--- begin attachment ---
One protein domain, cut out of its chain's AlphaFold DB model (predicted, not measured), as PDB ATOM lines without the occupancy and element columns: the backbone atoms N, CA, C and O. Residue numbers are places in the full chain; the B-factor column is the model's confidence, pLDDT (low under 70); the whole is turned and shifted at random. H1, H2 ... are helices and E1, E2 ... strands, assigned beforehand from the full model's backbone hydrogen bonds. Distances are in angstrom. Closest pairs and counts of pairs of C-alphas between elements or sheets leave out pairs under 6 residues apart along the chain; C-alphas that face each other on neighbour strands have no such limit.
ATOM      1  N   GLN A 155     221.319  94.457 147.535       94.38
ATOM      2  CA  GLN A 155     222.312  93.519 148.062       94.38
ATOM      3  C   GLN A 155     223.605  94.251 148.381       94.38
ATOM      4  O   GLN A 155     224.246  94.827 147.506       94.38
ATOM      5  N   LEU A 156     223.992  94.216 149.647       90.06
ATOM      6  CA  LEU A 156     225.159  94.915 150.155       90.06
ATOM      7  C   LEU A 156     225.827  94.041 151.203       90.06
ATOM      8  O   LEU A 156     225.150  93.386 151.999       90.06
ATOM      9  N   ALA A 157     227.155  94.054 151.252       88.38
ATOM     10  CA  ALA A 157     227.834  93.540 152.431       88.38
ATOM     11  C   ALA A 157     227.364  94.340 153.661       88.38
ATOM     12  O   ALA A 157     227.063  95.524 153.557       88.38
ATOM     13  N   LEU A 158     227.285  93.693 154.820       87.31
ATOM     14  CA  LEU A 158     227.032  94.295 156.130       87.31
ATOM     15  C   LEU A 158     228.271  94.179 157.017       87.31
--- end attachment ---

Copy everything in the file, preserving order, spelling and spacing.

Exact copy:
One protein domain, cut out of its chain's AlphaFold DB model (predicted, not measured), as PDB ATOM lines without the occupancy and element columns: the backbone atoms N, CA, C and O. Residue numbers are places in the full chain; the B-factor column is the model's confidence, pLDDT (low under 70); the whole is turned and shifted at random. H1, H2 ... are helices and E1, E2 ... strands, assigned beforehand from the full model's backbone hydrogen bonds. Distances are in angstrom. Closest pairs and counts of pairs of C-alphas between elements or sheets leave out pairs under 6 residues apart along the chain; C-alphas that face each other on neighbour strands have no such limit.
ATOM      1  N   GLN A 155     221.319  94.457 147.535       94.38
ATOM      2  CA  GLN A 155     222.312  93.519 148.062       94.38
ATOM      3  C   GLN A 155     223.605  94.251 148.381       94.38
ATOM      4  O   GLN A 155     224.246  94.827 147.506       94.38
ATOM      5  N   LEU A 156     223.992  94.216 149.647       90.06
ATOM      6  CA  LEU A 156     225.159  94.915 150.155       90.06
ATOM      7  C   LEU A 156     225.827  94.041 151.203       90.06
ATOM      8  O   LEU A 156     225.150  93.386 151.999       90.06
ATOM      9  N   ALA A 157     227.155  94.054 151.252       88.38
ATOM     10  CA  ALA A 157     227.834  93.540 152.431       88.38
ATOM     11  C   ALA A 157     227.364  94.340 153.661       88.38
ATOM     12  O   ALA A 157     227.063  95.524 153.557       88.38
ATOM     13  N   LEU A 158     227.285  93.693 154.820       87.31
ATOM     14  CA  LEU A 158     227.032  94.295 156.130       87.31
ATOM     15  C   LEU A 158     228.271  94.179 157.017       87.31